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digital assets hit the currency model or the security model, we have already debated those models and we can enforce those rules. >> are you concerned that tech companies seemingly pretty strongly resist rules and regulations? i think there is a lot of's problems some of the we as a society face are solved by tech. i think sometimes that is nine somea tape on the parts of on what tech can accomplish and what is better for public institutions. >> so i think sometimes tech is great and can solve a lot of problems. but nobody is saying to ban block chain. no one is saying and these digital currencies. let's just protect people in the way that regulations are meant to protect them. if we said in the early days of
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internet, internet will take over education soon so let's not worry about fixing public schools and the internet will educate the young. it is essentially that. we still have these public institutions and we do not go around them is because of a new potentially revolutionary technology. of big the resistance thecompanies -- does resistance remind you of resistance to big banks? >> there are similarities. >> what does that tell you? >> i mean, i just think we need to be cautious. again, innovators dream big and regulators just need to also imagine bad scenarios. --hink we as regulators congresspeople do not need to swallow it wholesale. it is good we have innovators and entrepreneurs that have really beautiful visions of the
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future, and i hope they are right. but it is also good to have a counterpoint to that, where regulators say, what can go wrong and tried to imagine that scenario too. >> i have said a number of times in this committee that many of colleagues have collective amnesia about 10 years ago. what lessons did we learn from weakening regulations in the banking sector a decade plus ago? what lessons do we apply to tech companies here? -- the u.s.e things is going to lose its leadership worldwide if we do not let these companies do whatever they want. we cannot compare the u.s. economic system to malta or bermuda or venezuela or even china. we have the strongest currency worldwide for a reason. we have great technology companies for a reason. we have got a very strong and healthy sector.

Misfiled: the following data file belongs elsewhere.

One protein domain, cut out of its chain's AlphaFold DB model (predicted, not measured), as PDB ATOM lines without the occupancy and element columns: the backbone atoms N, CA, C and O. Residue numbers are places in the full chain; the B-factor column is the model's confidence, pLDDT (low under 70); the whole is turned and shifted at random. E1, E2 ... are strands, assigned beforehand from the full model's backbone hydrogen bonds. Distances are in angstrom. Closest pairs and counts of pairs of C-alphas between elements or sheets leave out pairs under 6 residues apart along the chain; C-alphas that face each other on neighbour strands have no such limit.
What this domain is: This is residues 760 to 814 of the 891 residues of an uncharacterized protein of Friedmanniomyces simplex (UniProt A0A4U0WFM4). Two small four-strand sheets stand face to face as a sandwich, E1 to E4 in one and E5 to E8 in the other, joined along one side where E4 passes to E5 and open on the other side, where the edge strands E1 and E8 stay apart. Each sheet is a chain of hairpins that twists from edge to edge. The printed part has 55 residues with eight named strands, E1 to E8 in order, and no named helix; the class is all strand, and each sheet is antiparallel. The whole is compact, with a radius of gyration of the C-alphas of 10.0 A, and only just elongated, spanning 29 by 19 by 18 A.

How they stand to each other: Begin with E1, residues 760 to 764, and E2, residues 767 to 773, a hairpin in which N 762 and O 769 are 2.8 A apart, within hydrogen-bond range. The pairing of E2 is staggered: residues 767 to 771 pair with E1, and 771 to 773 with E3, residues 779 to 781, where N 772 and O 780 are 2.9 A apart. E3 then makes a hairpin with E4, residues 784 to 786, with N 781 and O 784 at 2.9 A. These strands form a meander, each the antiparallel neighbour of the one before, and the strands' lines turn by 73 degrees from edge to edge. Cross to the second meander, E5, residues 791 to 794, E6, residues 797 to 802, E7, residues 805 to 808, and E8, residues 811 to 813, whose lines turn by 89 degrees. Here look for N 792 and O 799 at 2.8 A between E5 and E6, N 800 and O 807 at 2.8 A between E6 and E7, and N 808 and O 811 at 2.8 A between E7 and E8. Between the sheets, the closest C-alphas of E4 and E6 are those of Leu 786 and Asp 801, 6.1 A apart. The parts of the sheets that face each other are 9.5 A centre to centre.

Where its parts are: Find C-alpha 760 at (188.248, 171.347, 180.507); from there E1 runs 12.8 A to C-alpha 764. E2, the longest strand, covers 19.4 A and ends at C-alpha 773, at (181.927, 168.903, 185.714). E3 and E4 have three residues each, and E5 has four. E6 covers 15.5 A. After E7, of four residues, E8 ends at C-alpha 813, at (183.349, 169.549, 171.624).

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not to say it is perfect. oh, we are all going to leave to malta, i do not think that should make regulators think -- >> skeptics of your view say the reason we have such strong innovation is because government gets out of the way and let's big tech or lets wall street invent new products and do what they want. >> we said that until the financial crisis and then with a trillion dollar bailout and the fed is left holding the bag. we say that on the front and let them do it but let's remember what happens when we don't regulate those things that matter. it is not just all technology. is similarhnology risk-inducing. internet and email, all of these things we keep complaining -- comparing block chain to these things but it is very different. specifically digital assets. we are talking about trading in markets and finance.